Part of a series of articles titled The Odyssey of Ulysses.
by Frank Kohl
Ulysses S. Grant began his residence at the executive mansion, now called the White House, on March 4, 1869. Flanked by regiments of Civil War veterans, including African American soldiers, his inauguration parade led him through cold and damp weather to Capitol Hill.
His inaugural address included two controversial topics: the treatment of American Indians and the right to vote for black citizens. Grant's inaugural address was well received by the American press and citizens. Although his speech lacked the rhetoric of a practiced politician, the public clearly understood Grant would be as courageous a President as he was a General.
At the time, Washington, D.C. was mostly undeveloped, and the summer dust and winter mud made the city nearly impossible to visit. During Grant’s presidency, Washington, D.C. developed at an incredible rate. Sidewalks were paved, trees planted, more streetlights installed, and the sewer system expanded.
At the same time, First Lady Julia Dent Grant renovated the White House, both physically and metaphorically. Throughout the Civil War, the White House was a grim, solemn building. Now, the property was the epicenter of a thriving social scene and hosted dinners, balls, and parties.
President Grant faced the challenge of Reconstruction, a turbulent time as the country struggled with reunification. Grant championed the rights of black citizens and helped pass the Fifteenth Amendment, which gave male citizens the right to vote regardless “of race, color, or previous condition of servitude.” He balanced restoring peace with formerly Confederate states while also aggressively prosecuting the newly formed Ku Klux Klan.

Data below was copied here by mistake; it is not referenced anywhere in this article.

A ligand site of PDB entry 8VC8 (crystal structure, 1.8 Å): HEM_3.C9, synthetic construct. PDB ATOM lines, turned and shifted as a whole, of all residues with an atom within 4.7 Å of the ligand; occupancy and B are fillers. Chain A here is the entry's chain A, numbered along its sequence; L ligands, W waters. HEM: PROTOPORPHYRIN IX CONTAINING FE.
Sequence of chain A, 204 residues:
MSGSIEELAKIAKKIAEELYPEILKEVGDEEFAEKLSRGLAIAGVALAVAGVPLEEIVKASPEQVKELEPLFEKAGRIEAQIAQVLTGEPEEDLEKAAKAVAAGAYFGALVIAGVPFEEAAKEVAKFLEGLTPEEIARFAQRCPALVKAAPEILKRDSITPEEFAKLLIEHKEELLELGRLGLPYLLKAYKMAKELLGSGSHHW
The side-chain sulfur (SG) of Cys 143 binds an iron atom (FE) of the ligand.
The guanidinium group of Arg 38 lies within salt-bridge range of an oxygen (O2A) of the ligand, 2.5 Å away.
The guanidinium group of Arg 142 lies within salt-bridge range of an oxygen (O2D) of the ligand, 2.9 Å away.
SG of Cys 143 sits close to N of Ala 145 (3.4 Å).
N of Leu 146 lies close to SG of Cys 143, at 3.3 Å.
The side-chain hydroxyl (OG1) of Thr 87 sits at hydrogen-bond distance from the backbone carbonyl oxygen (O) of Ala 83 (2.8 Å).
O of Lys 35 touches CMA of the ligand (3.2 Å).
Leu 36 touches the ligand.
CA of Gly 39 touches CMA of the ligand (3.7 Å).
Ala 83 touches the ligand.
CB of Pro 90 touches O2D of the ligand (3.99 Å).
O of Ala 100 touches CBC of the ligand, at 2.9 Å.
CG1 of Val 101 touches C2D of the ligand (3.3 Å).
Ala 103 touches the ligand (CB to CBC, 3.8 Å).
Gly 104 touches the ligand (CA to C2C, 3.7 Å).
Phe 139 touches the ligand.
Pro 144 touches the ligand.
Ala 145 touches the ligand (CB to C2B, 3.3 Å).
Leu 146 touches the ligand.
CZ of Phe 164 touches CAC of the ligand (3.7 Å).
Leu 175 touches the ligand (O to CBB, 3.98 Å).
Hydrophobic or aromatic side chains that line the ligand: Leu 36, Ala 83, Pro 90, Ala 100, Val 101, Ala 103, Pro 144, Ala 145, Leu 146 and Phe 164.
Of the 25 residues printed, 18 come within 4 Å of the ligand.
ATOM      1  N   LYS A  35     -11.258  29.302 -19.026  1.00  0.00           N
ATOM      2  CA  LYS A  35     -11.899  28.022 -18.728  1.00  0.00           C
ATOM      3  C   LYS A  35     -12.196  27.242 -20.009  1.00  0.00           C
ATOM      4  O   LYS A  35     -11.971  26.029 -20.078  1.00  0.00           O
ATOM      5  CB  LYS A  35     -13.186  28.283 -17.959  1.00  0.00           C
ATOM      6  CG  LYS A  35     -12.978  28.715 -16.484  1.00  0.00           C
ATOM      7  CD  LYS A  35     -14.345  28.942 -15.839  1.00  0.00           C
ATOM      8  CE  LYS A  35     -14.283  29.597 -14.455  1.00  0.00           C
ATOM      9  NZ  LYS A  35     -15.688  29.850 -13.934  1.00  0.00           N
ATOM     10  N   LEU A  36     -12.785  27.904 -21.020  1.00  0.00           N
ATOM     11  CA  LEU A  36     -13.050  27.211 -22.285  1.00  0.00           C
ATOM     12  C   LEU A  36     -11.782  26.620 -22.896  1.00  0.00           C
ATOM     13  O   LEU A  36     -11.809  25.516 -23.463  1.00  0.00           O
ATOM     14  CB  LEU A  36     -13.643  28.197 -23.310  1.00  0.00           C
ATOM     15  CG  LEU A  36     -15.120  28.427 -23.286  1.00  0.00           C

During his tenure, Grant appointed a record number of Jewish and black men to office, helped create the Department of Justice and Board of Indian Commissioners, and stabilized the economy. His foreign policy positioned the country to be a champion of human rights. However, his presidency was tarnished by several corruption scandals, and his Reconstruction efforts began failing in his second term.
“I thought I could run the government of the United States, as I did the staff of my army. It was my mistake, and it led me into other mistakes.” -Ulysses S. Grant
President's Park Today
Today, the White House and surrounding grounds are preserved as President's Park. The Visitor Center features artifacts, interactive exhibits, and a video. You can wander outside the White House fence to see statues and memorials. Contact your Member of Congress or embassy to request a tour.
The Odyssey of Ulysses explores the saga of U.S. Grant from his first battle to his final resting place. For information on this Article Series project, contact us.
Last updated: March 31, 2022